Joined: Oct 2018

Thank you for all the responses.  I'm already feeling more appetite.  My gyn-onc (and yes, I'm working with a gyn onc surgeon and an oncologist who works with her and does a lot of gyn onc) didn't seem worried at all about the fatigue and loss of appetite.  Oncologist told me to STOP trying to calorie-pack, said that many people actually gain weight on chemo, and since I'm overall about 15% overweight, she wouldn't mind if after all the treatment, I were to maintain a weight about 20 lbs less than where I am now.  I'm going to Hartford Hospital.

They're recommending 6 cycles of carboplatin/taxol, plus vag brachytherapy.  I have a lot of questions, about herceptin, metformin, whole pelvic irradiation vs chemo.  If I really am a 1a, then the risk of recurrence is lower, but I feel so crappy that I'm very suspicious that there are mets that they didn't find.  From what I have read, the isolated tumor cells in the sentinal node don't necessarily mean a higher risk of recurrence - hard to believe.  But my Ca-125 was about 35, and from what I've read, that is associated with a higher risk of recurrence.  And of course the clear cell and serous pathology are much higher risk.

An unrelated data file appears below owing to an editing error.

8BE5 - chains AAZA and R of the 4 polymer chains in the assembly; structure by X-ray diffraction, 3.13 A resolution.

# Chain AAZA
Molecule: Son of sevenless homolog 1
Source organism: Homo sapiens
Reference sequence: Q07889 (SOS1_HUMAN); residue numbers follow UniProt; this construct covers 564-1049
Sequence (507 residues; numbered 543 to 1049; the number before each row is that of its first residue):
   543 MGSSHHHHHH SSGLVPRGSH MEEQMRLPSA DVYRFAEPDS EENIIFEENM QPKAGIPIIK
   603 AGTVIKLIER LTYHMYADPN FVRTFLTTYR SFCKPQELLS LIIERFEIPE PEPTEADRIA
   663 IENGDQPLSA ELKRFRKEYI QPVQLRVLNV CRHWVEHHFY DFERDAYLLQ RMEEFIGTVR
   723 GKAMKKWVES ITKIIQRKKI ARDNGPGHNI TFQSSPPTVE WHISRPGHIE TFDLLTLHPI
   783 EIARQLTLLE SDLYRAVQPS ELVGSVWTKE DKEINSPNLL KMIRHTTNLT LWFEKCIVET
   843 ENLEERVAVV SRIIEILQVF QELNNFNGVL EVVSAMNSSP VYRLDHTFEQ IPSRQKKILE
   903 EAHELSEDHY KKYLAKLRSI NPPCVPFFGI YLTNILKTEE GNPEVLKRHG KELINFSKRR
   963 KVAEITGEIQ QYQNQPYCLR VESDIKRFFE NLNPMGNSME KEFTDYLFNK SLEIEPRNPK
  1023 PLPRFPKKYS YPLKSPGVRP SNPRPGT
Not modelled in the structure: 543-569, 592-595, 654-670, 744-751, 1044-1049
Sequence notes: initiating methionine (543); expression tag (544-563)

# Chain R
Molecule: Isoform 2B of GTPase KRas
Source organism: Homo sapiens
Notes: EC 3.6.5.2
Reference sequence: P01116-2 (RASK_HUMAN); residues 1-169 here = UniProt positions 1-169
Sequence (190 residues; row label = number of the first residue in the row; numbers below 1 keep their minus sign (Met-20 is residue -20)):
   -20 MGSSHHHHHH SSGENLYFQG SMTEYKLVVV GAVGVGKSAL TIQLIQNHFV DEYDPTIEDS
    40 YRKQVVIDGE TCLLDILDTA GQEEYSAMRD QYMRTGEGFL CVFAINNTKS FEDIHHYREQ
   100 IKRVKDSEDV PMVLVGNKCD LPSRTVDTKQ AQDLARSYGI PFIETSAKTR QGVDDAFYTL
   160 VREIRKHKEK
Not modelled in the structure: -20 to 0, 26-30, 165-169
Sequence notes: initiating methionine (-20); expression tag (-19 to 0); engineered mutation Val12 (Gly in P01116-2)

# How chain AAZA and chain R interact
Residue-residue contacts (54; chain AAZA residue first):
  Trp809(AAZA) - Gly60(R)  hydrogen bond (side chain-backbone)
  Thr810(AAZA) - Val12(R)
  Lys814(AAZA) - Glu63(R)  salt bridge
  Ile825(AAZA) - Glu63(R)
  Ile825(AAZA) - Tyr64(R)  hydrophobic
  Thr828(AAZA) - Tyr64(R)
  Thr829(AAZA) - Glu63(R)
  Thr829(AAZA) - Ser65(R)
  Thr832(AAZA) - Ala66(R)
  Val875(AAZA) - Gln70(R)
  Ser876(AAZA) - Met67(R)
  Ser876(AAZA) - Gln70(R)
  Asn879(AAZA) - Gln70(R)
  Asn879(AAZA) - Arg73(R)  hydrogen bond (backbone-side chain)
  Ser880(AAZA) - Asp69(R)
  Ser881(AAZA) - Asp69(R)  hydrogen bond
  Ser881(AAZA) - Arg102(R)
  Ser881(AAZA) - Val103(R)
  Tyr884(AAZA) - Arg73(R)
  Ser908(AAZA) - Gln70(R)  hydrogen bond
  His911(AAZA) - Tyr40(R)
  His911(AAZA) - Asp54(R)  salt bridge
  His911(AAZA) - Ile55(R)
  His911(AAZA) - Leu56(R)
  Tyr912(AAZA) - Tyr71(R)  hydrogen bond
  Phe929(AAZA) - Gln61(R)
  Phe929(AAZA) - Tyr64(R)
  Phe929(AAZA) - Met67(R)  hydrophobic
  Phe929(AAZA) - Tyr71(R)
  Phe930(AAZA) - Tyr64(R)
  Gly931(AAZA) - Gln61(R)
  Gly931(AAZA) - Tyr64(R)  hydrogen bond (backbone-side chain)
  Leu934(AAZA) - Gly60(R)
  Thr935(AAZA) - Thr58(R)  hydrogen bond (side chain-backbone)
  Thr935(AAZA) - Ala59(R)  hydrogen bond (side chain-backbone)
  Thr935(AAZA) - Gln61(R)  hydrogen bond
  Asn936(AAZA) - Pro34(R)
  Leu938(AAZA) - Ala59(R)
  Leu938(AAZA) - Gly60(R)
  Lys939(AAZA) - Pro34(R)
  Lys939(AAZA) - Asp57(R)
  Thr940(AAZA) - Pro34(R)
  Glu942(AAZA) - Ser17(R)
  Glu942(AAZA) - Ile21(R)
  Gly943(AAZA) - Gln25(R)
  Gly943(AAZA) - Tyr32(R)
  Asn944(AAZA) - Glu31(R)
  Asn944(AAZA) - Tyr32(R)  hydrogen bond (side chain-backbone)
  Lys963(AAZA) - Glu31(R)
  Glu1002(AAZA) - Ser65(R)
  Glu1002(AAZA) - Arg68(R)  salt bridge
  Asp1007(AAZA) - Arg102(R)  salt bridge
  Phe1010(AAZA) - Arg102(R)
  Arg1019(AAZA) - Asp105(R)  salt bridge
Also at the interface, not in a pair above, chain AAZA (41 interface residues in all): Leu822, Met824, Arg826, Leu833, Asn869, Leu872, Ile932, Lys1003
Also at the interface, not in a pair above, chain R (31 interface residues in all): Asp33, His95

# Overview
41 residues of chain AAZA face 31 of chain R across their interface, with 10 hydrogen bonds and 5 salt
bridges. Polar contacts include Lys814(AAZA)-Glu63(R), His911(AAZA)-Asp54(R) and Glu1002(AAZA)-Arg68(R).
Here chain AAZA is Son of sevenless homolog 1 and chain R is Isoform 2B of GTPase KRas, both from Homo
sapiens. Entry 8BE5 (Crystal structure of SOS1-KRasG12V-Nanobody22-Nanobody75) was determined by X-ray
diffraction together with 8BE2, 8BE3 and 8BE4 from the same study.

I would have to delay chemo to go to MSKCC for a consult, and I'm pretty sure they're going to recommend the same treatment.  I am going to see someone at Yale at the end of the week, mostly to see if I can be tested for Her2/neu and be included in a herceptin trial.  But I don't think that 1a qualifies.

I'm pretty shocked that after an entire YEAR of clear discharge, it's only a 1a, but if it's true, that's great.  But I have a lot of trouble believing it.  Lymphatic and pelvic wash and visual inspection and chest/abd/pelvic CT were all negative.

pato58's picture
pato58
Posts: 97
Joined: Jun 2018

I still think your prognosis is very good. With your Lymphatic and pelvic wash, CT SCAN and visual inspection all negative. I also read an article about the isolated cells and like you mentioned, it is almost irrelevant to prognosis.